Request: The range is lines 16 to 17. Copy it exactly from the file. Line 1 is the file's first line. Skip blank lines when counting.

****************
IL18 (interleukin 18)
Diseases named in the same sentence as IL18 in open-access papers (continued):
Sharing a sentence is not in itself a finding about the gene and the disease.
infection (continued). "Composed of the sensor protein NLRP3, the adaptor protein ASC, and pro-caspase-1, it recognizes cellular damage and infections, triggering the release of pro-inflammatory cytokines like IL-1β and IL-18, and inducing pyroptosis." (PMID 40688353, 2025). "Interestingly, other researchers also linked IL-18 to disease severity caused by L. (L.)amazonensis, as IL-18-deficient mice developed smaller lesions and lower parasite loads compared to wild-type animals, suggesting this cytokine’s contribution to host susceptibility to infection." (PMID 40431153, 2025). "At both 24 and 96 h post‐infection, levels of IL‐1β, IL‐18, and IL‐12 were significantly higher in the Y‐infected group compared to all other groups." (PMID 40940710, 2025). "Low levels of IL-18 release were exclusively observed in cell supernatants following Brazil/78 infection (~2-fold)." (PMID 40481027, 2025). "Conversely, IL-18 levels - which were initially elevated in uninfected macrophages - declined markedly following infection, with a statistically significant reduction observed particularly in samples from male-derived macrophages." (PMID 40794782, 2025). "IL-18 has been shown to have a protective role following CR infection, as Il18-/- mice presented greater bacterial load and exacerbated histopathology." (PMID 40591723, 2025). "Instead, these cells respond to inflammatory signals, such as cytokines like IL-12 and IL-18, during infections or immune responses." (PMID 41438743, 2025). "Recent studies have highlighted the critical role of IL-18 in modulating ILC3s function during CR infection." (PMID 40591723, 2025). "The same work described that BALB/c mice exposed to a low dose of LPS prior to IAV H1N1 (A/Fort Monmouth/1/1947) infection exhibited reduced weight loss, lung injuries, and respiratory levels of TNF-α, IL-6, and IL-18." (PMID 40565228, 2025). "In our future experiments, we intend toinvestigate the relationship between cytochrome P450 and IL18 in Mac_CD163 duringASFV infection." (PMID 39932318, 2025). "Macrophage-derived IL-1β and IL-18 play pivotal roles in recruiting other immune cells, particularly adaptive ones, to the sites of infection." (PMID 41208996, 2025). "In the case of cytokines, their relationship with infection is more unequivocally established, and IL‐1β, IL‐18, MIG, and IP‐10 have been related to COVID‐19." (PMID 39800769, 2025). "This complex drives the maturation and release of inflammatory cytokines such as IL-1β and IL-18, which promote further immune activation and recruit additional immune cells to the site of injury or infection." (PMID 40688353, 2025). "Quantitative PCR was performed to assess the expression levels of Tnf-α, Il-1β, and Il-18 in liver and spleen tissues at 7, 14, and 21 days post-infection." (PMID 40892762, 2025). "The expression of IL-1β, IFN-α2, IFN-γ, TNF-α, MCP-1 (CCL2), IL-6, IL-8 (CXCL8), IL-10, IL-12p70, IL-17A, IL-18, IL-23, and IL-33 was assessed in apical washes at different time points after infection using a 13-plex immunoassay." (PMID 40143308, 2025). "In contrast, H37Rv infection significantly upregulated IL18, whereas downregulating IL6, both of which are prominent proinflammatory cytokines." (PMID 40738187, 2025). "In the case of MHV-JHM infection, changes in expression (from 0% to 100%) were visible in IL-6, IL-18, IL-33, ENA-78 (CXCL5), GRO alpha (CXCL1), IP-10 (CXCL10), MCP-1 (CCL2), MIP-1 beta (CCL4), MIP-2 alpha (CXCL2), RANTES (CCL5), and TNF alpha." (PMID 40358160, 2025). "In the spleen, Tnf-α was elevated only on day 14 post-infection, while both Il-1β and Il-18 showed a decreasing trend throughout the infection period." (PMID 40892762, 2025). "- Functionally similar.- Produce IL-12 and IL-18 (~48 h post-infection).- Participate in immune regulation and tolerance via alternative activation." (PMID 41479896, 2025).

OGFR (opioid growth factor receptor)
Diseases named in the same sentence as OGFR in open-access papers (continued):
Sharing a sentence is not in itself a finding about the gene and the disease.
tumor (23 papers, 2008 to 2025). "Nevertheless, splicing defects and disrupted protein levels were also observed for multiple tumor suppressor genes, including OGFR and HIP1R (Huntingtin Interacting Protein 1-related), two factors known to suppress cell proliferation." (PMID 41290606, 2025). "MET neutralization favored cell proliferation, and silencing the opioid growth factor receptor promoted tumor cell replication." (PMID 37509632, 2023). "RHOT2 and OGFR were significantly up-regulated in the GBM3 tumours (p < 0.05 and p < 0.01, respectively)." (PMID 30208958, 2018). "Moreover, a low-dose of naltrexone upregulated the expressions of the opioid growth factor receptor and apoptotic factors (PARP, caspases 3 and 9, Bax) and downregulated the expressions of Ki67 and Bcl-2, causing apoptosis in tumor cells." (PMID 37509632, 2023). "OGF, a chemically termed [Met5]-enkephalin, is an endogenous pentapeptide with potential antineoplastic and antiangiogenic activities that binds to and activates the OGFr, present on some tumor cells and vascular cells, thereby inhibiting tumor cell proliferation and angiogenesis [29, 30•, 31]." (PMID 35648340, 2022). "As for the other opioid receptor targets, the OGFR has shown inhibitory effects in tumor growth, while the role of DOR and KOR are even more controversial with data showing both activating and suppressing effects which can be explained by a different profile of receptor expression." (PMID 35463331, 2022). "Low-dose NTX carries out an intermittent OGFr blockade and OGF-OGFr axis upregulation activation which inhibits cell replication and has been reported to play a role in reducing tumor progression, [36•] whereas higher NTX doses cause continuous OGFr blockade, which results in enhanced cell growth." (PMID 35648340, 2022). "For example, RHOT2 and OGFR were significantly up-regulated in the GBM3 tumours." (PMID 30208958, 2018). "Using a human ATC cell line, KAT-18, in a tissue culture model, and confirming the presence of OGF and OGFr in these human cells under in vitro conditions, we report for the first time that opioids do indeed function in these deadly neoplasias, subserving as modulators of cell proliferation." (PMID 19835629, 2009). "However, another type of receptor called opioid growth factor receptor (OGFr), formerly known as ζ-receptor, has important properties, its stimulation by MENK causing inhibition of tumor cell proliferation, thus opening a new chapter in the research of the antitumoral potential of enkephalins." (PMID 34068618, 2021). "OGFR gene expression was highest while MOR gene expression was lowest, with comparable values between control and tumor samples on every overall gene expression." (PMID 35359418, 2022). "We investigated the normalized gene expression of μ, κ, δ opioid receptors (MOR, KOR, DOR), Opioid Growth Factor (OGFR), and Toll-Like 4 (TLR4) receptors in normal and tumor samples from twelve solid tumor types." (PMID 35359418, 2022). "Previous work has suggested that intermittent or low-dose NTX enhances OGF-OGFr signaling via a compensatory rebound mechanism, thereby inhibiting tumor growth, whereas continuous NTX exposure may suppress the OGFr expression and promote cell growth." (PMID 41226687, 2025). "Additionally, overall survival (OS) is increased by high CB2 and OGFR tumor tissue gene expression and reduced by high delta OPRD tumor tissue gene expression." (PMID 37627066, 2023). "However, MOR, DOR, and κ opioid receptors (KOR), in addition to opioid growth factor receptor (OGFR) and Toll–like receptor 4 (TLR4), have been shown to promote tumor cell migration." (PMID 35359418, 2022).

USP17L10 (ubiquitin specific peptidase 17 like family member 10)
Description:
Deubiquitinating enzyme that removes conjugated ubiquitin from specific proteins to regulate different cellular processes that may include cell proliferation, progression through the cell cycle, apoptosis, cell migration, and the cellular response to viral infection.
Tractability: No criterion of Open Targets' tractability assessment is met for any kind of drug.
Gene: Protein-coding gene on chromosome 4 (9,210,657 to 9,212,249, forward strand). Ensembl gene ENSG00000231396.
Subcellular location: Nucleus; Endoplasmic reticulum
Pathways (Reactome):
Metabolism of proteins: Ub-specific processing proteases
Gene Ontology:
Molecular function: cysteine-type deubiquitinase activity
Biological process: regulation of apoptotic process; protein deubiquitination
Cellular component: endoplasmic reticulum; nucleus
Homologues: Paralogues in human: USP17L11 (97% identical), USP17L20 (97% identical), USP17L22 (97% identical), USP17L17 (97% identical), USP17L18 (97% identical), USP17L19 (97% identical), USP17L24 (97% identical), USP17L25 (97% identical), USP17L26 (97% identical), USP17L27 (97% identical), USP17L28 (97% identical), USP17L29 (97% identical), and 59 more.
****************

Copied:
Metabolism of proteins: Ub-specific processing proteases
Gene Ontology: